Infiltration of circulating myeloid cells through CD95L contributes to neurodegeneration in mice.
Bottom Line: We show that DN death is not mediated by CD95-induced apoptosis because deletion of CD95 in DNs does not influence MPTP-induced neurodegeneration.In contrast, deletion of CD95L in peripheral myeloid cells significantly protects against MPTP neurotoxicity and preserves striatal dopamine levels.Systemic pharmacological inhibition of CD95L dampens the peripheral innate response, reduces the accumulation of infiltrating myeloid cells, and efficiently prevents MPTP-induced DN death.
Affiliation: Division of Molecular Neurobiology, German Cancer Research Center (DKFZ), 69120 Heidelberg, Germany.Show MeSH
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Mentions: To test this hypothesis, we treated WT mice with a stable CD95-Fc fusion protein that neutralizes CD95 activity and does not cross the BBB (CD95-Fc hereafter referred to as APG112; Fig. 3 A). Accordingly, APG112 was not detected in the brain tissue of MPTP-treated mice but only endovascular in the brain of MPTP + APG–treated mice (not depicted). Thus, the CD95-Fc main site of action is in the periphery, and therefore, it can be used to distinguish between the contribution of neurodegeneration of peripheral myeloid cells and resident microglia. 6 d after the last MPTP injection, we analyzed brains and blood of saline- and MPTP-treated mice. Mice that received saline showed a significant reduction of DNs upon MPTP intoxication, whereas, similar to CD95Lf/f;LysMcre mice, mice that had been systemically treated with APG112 were resistant to MPTP-induced degeneration of SNpc DNs. Altogether, these data demonstrate that CD95L neutralization is neuroprotective in a mouse model of DN degeneration (Fig. 3, B and C).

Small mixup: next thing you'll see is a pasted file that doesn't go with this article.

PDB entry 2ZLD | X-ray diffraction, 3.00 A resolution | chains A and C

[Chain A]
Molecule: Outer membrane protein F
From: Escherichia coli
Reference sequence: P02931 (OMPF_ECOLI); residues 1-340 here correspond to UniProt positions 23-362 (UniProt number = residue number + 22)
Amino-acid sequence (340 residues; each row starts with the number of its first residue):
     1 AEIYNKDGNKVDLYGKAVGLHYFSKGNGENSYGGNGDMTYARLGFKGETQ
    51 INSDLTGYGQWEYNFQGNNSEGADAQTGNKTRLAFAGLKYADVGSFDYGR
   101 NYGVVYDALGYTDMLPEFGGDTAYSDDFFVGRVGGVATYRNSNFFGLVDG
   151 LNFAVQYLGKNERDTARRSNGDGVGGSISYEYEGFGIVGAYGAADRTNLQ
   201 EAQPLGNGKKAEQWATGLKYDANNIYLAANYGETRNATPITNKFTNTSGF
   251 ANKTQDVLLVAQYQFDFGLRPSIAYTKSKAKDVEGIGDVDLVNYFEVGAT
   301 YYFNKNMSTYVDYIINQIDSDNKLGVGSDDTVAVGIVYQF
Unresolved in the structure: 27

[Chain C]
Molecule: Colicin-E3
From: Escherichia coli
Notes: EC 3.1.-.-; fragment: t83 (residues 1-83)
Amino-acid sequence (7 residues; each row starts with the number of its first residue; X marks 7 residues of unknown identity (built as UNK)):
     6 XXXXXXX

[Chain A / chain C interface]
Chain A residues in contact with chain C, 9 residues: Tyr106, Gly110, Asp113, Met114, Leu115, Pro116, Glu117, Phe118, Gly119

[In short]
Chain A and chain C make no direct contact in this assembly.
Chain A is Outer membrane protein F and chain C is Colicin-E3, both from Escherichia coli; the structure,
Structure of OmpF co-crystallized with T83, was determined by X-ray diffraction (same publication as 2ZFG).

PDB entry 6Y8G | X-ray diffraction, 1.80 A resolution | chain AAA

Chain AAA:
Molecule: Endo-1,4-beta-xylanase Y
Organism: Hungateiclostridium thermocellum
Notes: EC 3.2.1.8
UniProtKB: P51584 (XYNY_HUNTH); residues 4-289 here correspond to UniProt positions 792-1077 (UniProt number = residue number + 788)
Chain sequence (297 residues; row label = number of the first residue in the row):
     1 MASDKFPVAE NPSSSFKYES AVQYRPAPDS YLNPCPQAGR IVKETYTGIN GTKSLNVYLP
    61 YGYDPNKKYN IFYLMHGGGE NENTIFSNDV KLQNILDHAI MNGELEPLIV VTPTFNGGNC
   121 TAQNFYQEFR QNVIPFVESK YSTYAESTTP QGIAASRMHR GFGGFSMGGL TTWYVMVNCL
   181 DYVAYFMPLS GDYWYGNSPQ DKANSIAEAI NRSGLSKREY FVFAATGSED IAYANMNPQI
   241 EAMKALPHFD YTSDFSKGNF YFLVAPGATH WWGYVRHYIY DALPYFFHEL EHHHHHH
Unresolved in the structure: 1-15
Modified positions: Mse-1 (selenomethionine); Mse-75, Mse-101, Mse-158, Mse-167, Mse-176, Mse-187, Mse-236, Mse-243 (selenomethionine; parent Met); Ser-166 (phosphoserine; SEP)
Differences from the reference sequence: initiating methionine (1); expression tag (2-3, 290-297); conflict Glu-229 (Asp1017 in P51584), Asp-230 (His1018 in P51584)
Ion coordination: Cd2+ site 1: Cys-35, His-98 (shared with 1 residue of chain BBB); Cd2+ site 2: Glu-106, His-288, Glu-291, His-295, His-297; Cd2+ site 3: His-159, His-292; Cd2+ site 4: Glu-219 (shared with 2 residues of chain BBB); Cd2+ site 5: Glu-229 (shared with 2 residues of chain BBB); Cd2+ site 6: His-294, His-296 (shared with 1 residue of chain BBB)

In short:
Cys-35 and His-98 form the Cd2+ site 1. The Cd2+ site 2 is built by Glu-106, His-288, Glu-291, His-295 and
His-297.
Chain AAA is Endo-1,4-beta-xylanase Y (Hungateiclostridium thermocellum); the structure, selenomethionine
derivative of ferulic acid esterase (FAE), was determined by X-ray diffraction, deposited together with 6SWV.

Affiliation: Division of Molecular Neurobiology, German Cancer Research Center (DKFZ), 69120 Heidelberg, Germany.